Our lifestyle contributes immensely to the course of our cognitive function. Taking an afternoon nap boosts memory and sharpens brains, says a new study. The study published in the journal General Psychiatry found that people aged over 60 who took regular afternoon naps performed better on cognitive tests than people who didn't.
The researchers from Shanghai Jiao Tong University in China have concluded that afternoon nap seems to be associated with better locational awareness, verbal fluency and working memory.
The physical and cognitive health of about 2214 people aged above 60, residing in large cities of China, were closely observed in the study. Among the participants, 1534 people took regular naps, while 680 of them did not.
These people underwent a series of health checks and cognitive assessments, including the Mini-Mental State Exam (MMSE) to check for dementia. The dementia screening tests included assessments of visuospatial skills, attention span, problem-solving, working memory, locational awareness, and verbal fluency. They were also asked about the number of times they took naps per week.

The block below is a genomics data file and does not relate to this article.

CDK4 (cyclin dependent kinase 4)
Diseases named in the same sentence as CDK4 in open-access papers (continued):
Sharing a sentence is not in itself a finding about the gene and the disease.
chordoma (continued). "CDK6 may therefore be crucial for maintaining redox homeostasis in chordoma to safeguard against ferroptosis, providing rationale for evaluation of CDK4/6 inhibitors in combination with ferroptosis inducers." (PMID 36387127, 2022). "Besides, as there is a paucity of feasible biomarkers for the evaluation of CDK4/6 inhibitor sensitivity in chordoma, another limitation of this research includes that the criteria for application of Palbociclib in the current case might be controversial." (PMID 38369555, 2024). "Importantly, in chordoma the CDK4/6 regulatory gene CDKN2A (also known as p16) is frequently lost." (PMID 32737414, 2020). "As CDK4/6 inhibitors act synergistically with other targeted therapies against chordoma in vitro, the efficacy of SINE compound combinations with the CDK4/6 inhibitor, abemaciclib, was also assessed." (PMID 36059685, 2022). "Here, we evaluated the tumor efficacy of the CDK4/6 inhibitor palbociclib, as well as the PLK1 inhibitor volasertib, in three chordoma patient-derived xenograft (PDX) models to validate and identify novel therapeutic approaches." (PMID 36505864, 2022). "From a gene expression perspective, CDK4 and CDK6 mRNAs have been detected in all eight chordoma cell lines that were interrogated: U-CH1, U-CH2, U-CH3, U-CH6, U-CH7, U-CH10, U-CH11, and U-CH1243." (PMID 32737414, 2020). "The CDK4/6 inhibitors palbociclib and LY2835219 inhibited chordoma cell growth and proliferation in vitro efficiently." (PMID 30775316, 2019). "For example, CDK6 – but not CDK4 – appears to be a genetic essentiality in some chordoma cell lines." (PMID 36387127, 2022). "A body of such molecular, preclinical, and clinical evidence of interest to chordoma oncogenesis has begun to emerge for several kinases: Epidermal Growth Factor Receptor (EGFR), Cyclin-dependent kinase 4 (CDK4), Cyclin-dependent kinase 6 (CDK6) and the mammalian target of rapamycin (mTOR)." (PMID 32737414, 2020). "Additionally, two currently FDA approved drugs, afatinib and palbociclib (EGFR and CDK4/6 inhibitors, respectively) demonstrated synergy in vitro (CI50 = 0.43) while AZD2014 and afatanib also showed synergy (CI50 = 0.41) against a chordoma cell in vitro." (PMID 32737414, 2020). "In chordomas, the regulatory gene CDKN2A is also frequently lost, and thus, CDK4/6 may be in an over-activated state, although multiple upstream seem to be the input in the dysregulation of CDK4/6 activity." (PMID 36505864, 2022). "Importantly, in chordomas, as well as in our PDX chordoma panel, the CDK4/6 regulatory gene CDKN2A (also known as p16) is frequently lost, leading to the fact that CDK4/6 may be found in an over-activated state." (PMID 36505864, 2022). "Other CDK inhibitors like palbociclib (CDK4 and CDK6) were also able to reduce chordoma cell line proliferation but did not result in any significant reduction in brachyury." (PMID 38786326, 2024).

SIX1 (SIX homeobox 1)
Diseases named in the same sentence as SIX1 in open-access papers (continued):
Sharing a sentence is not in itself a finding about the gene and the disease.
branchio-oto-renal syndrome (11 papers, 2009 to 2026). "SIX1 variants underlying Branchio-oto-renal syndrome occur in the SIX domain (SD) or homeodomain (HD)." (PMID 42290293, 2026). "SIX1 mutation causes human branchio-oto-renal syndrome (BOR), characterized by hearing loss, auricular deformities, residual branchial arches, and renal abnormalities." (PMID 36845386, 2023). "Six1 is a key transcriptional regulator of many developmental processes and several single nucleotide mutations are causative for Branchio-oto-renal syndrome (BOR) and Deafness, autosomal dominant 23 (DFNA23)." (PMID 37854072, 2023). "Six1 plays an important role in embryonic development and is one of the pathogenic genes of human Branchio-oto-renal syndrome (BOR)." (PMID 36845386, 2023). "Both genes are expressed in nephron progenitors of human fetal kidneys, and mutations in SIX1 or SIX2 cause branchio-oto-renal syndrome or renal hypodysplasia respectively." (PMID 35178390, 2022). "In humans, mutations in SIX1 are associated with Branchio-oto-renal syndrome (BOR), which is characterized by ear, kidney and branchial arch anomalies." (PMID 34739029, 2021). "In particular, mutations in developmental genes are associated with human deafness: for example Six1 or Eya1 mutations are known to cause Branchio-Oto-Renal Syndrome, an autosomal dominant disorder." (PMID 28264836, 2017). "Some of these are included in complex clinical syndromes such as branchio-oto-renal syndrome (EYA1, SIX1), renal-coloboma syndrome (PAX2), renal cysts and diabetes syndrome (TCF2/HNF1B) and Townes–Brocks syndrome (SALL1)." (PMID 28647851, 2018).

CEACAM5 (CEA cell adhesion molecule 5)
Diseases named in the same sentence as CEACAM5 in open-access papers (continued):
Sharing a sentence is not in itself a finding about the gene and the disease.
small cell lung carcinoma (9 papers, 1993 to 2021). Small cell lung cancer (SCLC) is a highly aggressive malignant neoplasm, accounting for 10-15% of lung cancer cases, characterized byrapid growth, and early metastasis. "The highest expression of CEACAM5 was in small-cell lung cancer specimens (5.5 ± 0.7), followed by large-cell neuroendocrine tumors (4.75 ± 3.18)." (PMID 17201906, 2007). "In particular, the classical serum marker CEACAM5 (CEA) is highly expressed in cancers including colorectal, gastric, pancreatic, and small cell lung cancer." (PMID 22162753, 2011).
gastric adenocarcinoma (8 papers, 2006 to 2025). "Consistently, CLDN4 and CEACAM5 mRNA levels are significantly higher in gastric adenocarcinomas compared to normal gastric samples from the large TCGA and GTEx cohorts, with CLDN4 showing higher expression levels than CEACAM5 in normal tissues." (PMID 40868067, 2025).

The nappers scored significantly higher in all these screening and assessment tests than those who did not take naps. A considerable difference was noted between both teams in locational awareness, verbal fluency, and memory.
Both groups got an average of 6.5 hours of sleep nightly. Afternoon naps were defined as getting at least five consecutive minutes of sleep but no more than 2 hours anytime after lunch.
Being an observational study and since the naps' timing and duration were not taken into consideration, researchers believe that the cause cannot be established yet. But the study is not without possible explanations.
Experts say that afternoon naps benefit people by resting their brains, clearing out the tangle of daily thoughts in their minds and improving mental agility.